Social Policies in Seychelles

image of Social Policies in Seychelles


The country case studies and thematic papers in this series examine social policy issues facing small states and the implications for economic development. They show how, despite their inherent vulnerability, some small states have been successful in improving their social indicators because of the complementary social and economic policies they have implemented.


Seychelles has one of the most extensive social policy programmes in the developing world, and has been identified as a model for the rest of Africa. As a small state, however, it remains economically vulnerable and in 2008 had to accept a financial rescue package from the IMF. This book provides comprehensive analysis of social policy development in the country from the colonial era onwards, focusing on the political and economic developments that have led to the current situation. The challenge now is to maintain current levels of social policy interventions in the face of severe indebtedness and the stagnation of economic growth.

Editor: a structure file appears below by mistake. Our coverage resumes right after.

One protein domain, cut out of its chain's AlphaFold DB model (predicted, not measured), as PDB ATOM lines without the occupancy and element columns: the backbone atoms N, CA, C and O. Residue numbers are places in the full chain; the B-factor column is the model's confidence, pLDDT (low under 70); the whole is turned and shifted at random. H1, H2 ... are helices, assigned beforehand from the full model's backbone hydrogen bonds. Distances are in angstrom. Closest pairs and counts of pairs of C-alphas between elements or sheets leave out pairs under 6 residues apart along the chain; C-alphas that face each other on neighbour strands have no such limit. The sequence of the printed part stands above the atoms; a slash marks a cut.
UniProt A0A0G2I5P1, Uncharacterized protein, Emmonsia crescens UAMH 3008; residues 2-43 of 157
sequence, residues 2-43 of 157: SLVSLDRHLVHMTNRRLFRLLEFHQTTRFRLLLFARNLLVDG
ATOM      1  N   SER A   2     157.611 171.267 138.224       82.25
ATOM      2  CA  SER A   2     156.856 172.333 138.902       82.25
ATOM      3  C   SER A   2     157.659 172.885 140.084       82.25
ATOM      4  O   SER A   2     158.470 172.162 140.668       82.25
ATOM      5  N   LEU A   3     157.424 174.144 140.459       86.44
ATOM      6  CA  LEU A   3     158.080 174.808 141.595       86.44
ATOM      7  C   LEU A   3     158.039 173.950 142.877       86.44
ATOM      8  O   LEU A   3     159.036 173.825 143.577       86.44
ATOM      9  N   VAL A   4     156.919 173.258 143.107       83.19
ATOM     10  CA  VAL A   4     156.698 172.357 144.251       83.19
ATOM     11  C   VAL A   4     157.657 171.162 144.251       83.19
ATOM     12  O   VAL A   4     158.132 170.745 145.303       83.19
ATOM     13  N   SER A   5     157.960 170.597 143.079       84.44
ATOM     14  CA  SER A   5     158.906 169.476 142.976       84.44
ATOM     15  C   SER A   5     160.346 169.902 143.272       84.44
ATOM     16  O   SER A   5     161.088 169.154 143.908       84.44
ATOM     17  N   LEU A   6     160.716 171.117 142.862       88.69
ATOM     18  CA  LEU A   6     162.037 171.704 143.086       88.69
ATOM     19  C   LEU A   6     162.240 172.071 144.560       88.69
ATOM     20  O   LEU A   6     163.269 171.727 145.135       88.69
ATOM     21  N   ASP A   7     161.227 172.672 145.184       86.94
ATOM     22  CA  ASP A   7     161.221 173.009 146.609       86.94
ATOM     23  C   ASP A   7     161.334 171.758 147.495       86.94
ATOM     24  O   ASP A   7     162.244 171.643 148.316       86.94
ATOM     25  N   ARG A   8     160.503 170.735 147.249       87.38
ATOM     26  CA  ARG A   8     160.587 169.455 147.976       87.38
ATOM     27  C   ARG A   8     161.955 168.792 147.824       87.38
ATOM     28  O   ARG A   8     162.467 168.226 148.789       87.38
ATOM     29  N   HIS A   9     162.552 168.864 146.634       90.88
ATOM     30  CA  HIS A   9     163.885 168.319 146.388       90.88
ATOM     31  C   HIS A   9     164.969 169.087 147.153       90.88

Social Policy

Since 1977 the government has maintained a strong commitment to social development policies with particular emphasis on education and health. The budget allocations to education and health have remained between 11 and 13 per cent of national expenditure annually over the period 1977 to 2005 (MISD and NSB, Seychelles in Figures, various years). These were the highest allocations to government ministries during that period, representing about 5.2 per cent of GDP.


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